The Muddy Reds: "From head to toe the Muddy Reds embody the gritty fuzz of their riffs and vocals. They are an undiscovered gem in the City of Los Angeles. A town full of hopefuls and wannabe rockers, these guys don’t wanna be, they are..." - jaminthevan.com "Channeling the bluesy ghouls that used to haunt the front stoops of the south, The Muddy Reds 'conjure images of dusty bones set against black sunrises, of sex and lost souls; their music evokes the primal urges to sweat and shake and move and breathe.' These aren't coattail riders of The White Stripes or The Black Keys, this is a quartet with a sound all their own-- a refined, soulful swamp revival with hints of Americana, classic 60s songwriting, and whiskey washed grooves." ~Bandsoup
Poor Man's Poison: Music in the 21st century is a strange dichotomy. On one side you have a waning corporate juggernaut, printing records based on focus group results. Elsewhere is a landscape riddled with cynicism, where genuine expression has been shunned in favor of irony or imitation. While it may seem difficult for an honest band to traverse such a dense minefield, Poor Man’s Poison have a way of making it look easy. After ten years of playing together in different configurations, indulging nearly every genre under the sun, it seems the boys have found their niche. Apparently just sounding like who you are is all you ever really need to do, and this is truly a group that understands itself. Less concerned with sonic exploration, they seem more interested in a direct continuity with our collective musical heritage. They don’t play music tailored for a specific subculture or an obscure movement; they play something for anyone who still values integrity in American songwriting. Really, it’s almost shocking to hear music so universal and uncontrived.
Like any great band, the sound is the clear result of collaboration and compromise. Diverse influences converge into a singular consistent vision. Each component is integral, and each serve the greater whole. The effect is serious but never hopeless, thoughtful but still kinetic, with a bit of anti-authoritarianism inherent to the working class. Really, it’s a bit surprising that music this warm and optimistic was born of a near collapse amongst its creators. After drummer Dustin Medeiros was diagnosed with tinnitus, it became apparent that he would have to resign, not just from his band, but from loud music all together. So, after just one (fantastic) album together, this would be the reluctant end of Done For Good. As the group disintegrated, singer Ryan Hakker and Mike Jacobs continued working on more acoustic music, eventually arranging a show at a place called Lush in their hometown, Hanford California.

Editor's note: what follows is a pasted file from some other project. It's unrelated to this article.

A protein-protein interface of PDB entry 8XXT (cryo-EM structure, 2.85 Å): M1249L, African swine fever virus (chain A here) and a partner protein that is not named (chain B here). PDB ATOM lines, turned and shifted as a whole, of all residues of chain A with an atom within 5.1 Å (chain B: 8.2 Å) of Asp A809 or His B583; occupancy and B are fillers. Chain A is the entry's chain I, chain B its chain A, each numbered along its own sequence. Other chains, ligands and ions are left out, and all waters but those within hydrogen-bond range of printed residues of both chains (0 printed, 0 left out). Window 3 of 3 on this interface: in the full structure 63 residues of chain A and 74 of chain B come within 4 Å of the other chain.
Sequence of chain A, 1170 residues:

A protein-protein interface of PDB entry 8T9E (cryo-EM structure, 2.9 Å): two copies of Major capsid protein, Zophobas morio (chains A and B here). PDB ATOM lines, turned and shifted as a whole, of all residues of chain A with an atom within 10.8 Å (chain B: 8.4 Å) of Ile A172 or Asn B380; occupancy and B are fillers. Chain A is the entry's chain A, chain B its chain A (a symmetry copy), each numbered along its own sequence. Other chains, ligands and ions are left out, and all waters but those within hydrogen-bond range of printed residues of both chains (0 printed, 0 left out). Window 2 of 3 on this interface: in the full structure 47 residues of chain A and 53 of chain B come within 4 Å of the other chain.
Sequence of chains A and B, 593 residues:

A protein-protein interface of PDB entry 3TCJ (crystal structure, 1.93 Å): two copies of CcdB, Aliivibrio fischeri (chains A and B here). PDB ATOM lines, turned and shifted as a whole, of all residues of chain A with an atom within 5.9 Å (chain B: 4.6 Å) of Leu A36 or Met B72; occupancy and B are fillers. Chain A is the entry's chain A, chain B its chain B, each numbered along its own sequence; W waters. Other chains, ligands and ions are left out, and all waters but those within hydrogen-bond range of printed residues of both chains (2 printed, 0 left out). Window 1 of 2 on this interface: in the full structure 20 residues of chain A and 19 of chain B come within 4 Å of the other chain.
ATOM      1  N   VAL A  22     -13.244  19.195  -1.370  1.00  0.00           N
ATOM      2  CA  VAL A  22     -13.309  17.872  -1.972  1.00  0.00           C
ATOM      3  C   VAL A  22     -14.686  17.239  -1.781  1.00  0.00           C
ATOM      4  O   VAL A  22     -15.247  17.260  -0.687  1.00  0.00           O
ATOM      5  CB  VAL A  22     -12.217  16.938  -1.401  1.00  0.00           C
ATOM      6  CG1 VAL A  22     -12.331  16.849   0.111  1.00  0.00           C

It was then that Medeiros shifted gears, borrowing a stand up bass, expecting nothing more than a one-off show. Then, as these things go, on the second day of practice, former Done For Good guitarist, Tommy McCarthy, arrived with a borrowed mandolin. “After he played that first hook melody,” says Medeiros, “we knew we had a band. It was out of our hands.” Since then the group has accomplished far more than any of their prior endeavors, and in far less time. Now, they’ve finished their second album entitled Friends With The Enemy, and are poised to take their music further outward, into a world that’s better off because of it.
Alisha Zalkin: Alisha Zalkin is a refreshing artist whose persona is grounded and genuine. She has a refined yet soulful voice offering a flavorful blend of acoustic music anchored in pop to mid tempo sounds which come together to empower others to find inner peace, full self expression, and courage in order to promote a harmonious world.
Alisha doesn’t let opportunities pass her by. One of her greatest musical influences, her Jewish grandmother, was the youngest person to be admitted into the Vienna School of Music, but lost her chance to become an opera star when Hitler rose to power. Now, Alisha isn’t taking a single note for granted, pursuing her passion and sharing it with as many people as possible.
Her lineage cultivated both her talent and message, as the common thread of music ties together the cultures of her Mexican grandmother and Jewish grandmother. Drawing on powerhouse vocals, Alisha looked to Celine Dion, Whitney Houston, and Carole King for inspiration. Today, she blends their melodic and lyrical influences with today’s artists, like Sara Bareilles, Natasha Bedingfield, and Colbie Caillat.
With an early knowledge of music’s ability to unify, Alisha uses her music to make a difference, actively involved in non-profit organizations that advance her as an artist, and spread a positive message for each organization.
“Music has so much potential to impact a person’s life” says Zalkin. “I want my music to shed a light on the amazing mission of causes that are making a difference in the world.”
In addition to participating in anti-bullying initiative Hey U.G.L.Y., Alisha is also an active participant for the Playing for Change Foundation. She’ll be donating part of her proceeds to this non-profit, whose mission is to connect the world through music.